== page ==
AllOutdoor Review: Springfield Armory Hellion 5.56mm NATO Bullpup Rifle
Adam Scepaniak 01.16.22
Springfield Armory has delivered on a lot of innovative, appealing, and intriguing firearms over the years yet one model that has eluded Springfield loyalists is the VHS bullpup rifle. Many people know that Springfield Armory works hand-in-hand with HS Produkt of Croatia. One of HS Produkt’s products that many people have wanted to see stateside for numerous years is the VHS (Croatian: Višenamjenska Hrvatska Strojnica—”multifunctional Croatian machine gun”). Well, Springfield Armory has figured out a way to finally import this coveted firearm and it is dubbed the Hellion! It is – in a sense – a VHS 2.0 or 2nd generation version with modern aesthetic updates. So, today we are going to review the Springfield Armory Hellion 5.56mm NATO bullpup rifle to see how it performs. Let’s dive in!
Springfield Armory Coverage on AllOutdoor
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- NEW Springfield Armory 1911 Operator: No-Nonsense, All Business
- NEW Springfield Armory Saint Edge ATC – Accurized Tactical Chassis
Specifications – Springfield Armory Hellion 5.56mm NATO Bullpup Rifle
It is worth noting that the Springfield Armory Hellion does not come with a Nightforce NX8 1-8x24mm F1 optic from the factory. Springfield generously shipped our sample copy for this review with that optic attached to make assessing this rifle that much easier. All of the specifications for the Hellion 5.56mm NATO bullpup rifle can be read below as presented by Springfield Armory:
- Caliber: 5.56x45mm NATO (.223 REM)
- Barrel: 16″ CMV, Melonite®, 1:7
- Front Sight: Integrated Flip-Up, Elevation Adjustable
- Rear Sight: Integrated Flip-Up w/ 5-Position Aperture, Windage Adjustable
- Bolt Carrier Group (BCG): Proprietary, Melonite®
- Gas System: 2-Position Adjustable, Short Stroke Piston
- Handguard: Polymer, M-Lok®
- Stock: 5-Position Adjustable w/ Cheek Riser
- Muzzle Device: 4-Prong Flash Hider
- Charging Handle: Ambidextrous, Non-Reciprocating
- Safety Switch: Ambidextrous
- Grip: BCM GUNFIGHTER™ Mod 3
- Magazines: (1) 30-Round Magpul PMAG Gen M3
- Weight: 8 lbs
- Length: 28.25″ – 29.75″
The current MSRP for the Springfield Armory Hellion 5.56mm NATO Bullpup rifle is benchmarked at $1,999. As always, in the rare event that you should ever need service for your firearm Springfield Armory has a Lifetime Warranty that stands behind all of their firearms. One final snapshot into what the Hellion 5.56mm NATO Bullpup is all about can be read below in Springfield Armory’s Press Release statement:
“The new Hellion™ from Springfield Armory represents a radically unique and innovative approach to firearms design, helping to redefine perceptions of semi-automatic 5.56mm performance. Featuring a “bullpup” configuration where the action is located behind the trigger, the Hellion features an overall length of just 28.25-inches while still possessing a 16” barrel. The Hellion sports ambidextrous controls that work in concert with a reversible case ejection system. The result is a 5.56 that combines portability with potent performance.”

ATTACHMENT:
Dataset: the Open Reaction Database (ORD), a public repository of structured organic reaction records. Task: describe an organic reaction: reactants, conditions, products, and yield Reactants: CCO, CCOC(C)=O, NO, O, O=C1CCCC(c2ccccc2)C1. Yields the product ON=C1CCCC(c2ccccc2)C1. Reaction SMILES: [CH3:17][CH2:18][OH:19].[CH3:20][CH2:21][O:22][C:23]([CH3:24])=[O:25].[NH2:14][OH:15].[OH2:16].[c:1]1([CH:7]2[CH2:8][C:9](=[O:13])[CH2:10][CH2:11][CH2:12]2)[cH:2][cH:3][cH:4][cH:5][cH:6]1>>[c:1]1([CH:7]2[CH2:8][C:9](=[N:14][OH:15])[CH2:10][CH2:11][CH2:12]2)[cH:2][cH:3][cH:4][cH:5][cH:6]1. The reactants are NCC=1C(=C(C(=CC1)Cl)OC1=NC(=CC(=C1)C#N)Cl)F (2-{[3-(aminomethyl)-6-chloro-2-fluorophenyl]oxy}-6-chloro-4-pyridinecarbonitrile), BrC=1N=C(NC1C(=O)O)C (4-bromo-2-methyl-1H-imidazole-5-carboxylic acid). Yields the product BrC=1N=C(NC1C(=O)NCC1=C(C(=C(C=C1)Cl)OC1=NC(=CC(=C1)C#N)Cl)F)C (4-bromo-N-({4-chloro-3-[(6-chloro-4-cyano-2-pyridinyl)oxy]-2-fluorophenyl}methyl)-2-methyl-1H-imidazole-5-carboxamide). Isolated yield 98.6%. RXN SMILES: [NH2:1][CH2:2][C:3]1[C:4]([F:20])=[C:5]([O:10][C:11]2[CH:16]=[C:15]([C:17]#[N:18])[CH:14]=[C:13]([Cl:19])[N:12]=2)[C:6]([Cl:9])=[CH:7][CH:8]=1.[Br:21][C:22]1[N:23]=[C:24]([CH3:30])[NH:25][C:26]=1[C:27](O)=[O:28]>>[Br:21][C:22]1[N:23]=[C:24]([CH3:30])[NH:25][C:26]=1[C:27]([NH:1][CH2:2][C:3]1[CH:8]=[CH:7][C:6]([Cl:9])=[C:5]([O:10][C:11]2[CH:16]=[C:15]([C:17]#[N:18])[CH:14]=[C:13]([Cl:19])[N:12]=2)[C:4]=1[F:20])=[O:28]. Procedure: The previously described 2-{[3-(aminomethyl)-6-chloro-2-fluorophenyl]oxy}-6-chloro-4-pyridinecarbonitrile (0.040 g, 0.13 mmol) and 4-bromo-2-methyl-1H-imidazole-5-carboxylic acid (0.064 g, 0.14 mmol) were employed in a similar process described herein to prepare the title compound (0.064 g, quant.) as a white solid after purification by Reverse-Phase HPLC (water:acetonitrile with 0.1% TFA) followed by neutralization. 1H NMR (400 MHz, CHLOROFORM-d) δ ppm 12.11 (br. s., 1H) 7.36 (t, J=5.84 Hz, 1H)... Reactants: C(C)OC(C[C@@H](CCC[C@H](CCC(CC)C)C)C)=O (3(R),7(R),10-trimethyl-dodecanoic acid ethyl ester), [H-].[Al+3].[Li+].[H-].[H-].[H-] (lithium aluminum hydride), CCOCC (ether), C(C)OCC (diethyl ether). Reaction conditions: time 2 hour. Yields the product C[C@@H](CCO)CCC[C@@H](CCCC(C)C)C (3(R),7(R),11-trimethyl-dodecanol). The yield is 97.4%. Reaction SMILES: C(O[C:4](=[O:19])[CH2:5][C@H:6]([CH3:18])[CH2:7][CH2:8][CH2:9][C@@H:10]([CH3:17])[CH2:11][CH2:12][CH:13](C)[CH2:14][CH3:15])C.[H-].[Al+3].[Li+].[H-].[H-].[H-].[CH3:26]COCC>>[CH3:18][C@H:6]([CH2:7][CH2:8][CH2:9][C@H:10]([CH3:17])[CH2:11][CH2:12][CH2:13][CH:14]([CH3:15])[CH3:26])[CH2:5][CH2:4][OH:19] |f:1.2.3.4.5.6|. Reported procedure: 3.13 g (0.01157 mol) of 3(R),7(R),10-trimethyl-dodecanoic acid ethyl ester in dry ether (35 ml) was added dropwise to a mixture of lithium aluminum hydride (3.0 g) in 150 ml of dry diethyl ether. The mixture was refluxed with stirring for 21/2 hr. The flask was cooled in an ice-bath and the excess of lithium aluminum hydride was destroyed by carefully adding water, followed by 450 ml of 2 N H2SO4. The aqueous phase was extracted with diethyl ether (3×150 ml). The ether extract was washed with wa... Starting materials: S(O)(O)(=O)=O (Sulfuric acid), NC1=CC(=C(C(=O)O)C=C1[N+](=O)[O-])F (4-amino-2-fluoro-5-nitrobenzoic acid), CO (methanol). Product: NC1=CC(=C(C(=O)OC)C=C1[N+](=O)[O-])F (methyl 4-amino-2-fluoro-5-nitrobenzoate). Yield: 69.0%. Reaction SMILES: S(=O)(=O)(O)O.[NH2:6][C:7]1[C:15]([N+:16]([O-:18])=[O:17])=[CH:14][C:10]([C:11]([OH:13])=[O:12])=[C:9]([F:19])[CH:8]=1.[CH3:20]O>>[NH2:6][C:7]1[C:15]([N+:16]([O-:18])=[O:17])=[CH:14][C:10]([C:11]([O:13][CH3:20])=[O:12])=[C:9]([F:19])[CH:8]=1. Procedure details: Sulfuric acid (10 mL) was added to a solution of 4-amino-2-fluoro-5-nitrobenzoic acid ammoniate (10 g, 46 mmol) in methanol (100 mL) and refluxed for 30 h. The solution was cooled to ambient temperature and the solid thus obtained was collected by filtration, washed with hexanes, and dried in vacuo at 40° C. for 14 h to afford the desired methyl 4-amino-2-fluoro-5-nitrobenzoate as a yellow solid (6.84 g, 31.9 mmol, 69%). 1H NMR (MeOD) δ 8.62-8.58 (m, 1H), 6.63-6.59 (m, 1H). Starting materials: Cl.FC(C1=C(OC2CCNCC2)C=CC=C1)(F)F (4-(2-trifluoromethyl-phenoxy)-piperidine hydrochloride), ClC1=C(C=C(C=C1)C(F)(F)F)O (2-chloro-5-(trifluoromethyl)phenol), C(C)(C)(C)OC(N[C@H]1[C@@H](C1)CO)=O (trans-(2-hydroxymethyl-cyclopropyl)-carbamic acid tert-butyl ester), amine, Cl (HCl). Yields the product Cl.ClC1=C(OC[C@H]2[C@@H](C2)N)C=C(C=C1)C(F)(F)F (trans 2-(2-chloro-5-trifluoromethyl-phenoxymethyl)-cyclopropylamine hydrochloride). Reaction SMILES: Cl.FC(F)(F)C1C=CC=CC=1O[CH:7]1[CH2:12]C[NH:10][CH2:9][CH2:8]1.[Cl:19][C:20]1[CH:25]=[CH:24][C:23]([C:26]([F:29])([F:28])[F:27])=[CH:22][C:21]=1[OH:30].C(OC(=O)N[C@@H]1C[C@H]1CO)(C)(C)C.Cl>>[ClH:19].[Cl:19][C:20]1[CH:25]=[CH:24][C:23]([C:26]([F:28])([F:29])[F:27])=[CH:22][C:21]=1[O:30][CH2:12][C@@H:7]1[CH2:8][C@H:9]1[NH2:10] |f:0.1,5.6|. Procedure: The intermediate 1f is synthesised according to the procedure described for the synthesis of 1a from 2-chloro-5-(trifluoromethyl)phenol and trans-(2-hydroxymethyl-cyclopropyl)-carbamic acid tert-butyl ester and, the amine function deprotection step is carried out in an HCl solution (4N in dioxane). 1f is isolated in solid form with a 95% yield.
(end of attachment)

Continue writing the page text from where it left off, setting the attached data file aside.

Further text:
First Impressions – Springfield Armory Hellion 5.56mm NATO Bullpup Rifle
When it comes to first impressions of the Springfield Armory Hellion I thought this was the new firearm for the Space Force. It is futuristic looking, tremendously modern, and unlike nearly anything on the market today. Moreover, it is an incredibly sexy firearm with functions and control choices I had not seen before. Overall, it is a shell-shock to what one would think a bullpup should look like.
While handling the Springfield Armory Hellion, it is a heavy little tank of a rifle. It punches in at 8 Lbs, but I honestly thought it tipped the scale at a weight heavier than that. The saving grace to the weight is that you are shouldering and bringing that weight in so closely that you do not notice the weight as much when you’re aiming the rifle. Also, you have an adjustable cheek piece as well as a 5-position, collapsible stock so you can make the rifle fit you as best as possible.
Some other noticeable elements about the Hellion are the layout of its controls. The safety selector is positioned rather high on the receiver making it difficult to engage without removing your hand from a solid trigger and firing position. Also, the bolt-release near the butt of the firearm is not very intuitive. It is easy to engage, yes, but not where one would expect that control to be located. Conversely, the magazine release is one of the best I have ever seen on any AR or bullpup platform. It is a paddle magazine release and you can simply grip a magazine and rip it out; very easy and fluid to do.
The trigger on the Hellion is on par with any bullpup trigger I have ever tried. It is not spectacular, but not horrible either. This is a function of all bullpup designs. The length of the linkage in bullpup triggers makes all of them average feeling in regards to travel and pull weight.